ADHD affects people in different ways. But employees with this diagnosis can show strengths in creativity, optimism, meeting short-term targets, and being spontaneous risk-takers.


Dyspraxia affects around 10 percent of the population. People with dyspraxia are often determined, motivated, and persistent. And like those with dyslexia, they also show creative problem-solving skills.

Steps You Can Take to Support Neurodiversity in the Workplace

While large corporations may have the money and resources to invest in understanding how to support neurodiversity in the workplace, not every company can do this. But there are some practical steps you can take to make a difference. 

Engage Senior Leadership

Understanding how to support neurodiversity in the workplace starts with getting leadership buy-in. But it’s important to do your homework and find out leadership’s main challenges around DEI. Ask them if neurodiversity is a priority, how many neurodivergent staff they employ, and the extent of reasonable adjustments they’re willing to make.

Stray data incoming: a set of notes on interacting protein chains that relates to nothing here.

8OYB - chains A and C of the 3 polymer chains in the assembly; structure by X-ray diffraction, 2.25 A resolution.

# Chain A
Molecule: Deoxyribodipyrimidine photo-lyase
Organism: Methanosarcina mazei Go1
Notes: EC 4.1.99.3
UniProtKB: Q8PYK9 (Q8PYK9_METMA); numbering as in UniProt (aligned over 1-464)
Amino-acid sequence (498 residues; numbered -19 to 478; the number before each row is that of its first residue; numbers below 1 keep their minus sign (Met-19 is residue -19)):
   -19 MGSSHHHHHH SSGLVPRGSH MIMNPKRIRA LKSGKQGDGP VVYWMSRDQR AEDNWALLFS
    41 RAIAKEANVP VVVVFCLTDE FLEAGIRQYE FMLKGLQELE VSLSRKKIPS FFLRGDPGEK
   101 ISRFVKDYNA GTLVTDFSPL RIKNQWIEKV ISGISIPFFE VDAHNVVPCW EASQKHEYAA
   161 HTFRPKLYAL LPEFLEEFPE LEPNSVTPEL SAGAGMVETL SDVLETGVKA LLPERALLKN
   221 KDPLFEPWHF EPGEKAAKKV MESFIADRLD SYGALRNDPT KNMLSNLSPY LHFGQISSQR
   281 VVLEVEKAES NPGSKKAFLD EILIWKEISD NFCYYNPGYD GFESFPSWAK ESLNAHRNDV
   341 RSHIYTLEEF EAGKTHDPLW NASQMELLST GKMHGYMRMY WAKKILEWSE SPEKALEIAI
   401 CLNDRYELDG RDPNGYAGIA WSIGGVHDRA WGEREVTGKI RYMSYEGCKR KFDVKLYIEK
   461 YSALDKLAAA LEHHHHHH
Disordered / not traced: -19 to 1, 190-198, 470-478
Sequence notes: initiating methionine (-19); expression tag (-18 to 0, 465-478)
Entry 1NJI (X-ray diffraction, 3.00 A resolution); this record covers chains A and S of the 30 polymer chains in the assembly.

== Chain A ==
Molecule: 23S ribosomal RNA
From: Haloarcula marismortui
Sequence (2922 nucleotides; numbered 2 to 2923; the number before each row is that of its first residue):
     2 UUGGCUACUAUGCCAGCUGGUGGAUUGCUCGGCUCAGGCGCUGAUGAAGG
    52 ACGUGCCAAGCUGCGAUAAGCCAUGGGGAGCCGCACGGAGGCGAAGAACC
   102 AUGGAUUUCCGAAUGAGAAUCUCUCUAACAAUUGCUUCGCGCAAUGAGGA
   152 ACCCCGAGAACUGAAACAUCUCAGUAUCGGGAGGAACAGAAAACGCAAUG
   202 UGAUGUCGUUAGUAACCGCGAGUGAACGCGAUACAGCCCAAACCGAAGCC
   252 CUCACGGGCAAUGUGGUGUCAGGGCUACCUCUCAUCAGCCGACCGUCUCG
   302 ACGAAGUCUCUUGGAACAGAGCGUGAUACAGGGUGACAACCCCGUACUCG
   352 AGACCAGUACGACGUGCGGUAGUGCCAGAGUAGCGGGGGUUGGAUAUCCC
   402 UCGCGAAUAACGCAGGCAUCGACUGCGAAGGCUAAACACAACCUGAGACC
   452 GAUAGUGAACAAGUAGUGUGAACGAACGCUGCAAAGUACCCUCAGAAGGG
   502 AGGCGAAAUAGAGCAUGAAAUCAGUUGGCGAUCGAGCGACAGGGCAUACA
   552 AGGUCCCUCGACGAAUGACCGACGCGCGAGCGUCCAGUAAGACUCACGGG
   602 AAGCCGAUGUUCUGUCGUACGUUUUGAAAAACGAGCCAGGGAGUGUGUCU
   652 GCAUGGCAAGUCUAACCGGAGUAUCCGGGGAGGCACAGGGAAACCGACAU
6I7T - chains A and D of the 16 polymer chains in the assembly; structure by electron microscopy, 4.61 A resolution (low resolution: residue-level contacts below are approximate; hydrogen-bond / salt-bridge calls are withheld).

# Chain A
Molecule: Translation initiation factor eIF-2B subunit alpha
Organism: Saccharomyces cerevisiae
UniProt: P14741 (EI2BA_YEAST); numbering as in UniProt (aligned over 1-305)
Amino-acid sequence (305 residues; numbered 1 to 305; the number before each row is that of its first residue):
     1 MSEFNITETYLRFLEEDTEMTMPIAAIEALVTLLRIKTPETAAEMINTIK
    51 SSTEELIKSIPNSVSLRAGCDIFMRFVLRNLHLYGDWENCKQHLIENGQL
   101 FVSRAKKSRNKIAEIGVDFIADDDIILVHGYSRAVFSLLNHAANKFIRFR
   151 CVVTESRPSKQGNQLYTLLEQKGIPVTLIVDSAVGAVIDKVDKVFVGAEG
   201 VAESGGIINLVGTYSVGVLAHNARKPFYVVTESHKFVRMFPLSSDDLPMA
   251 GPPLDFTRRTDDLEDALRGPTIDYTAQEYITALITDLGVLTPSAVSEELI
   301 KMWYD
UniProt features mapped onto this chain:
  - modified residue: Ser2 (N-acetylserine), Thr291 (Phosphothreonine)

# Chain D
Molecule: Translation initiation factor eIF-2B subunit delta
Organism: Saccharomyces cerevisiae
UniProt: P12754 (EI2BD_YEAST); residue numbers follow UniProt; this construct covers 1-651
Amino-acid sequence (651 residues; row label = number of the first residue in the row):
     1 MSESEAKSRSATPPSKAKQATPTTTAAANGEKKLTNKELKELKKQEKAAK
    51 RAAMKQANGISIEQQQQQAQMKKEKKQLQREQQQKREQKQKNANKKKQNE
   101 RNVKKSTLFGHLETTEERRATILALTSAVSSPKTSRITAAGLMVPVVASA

With this information, you can build a business case that sells the difference increased neurodiversity would make to the organisation. The business case should include data and hard evidence, along with background information on the range of neurodivergent conditions and case study examples.

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Prioritise Neurodiversity in Your DEI Policy

Heads of Diversity and Inclusion may already feature neurodiversity in their policies. But it’s important to give this area active priority, since it can get lost among the range of protected characteristics. Prioritisation could look like setting up discussion groups or peer support groups to encourage neurodiverse staff to share their experiences.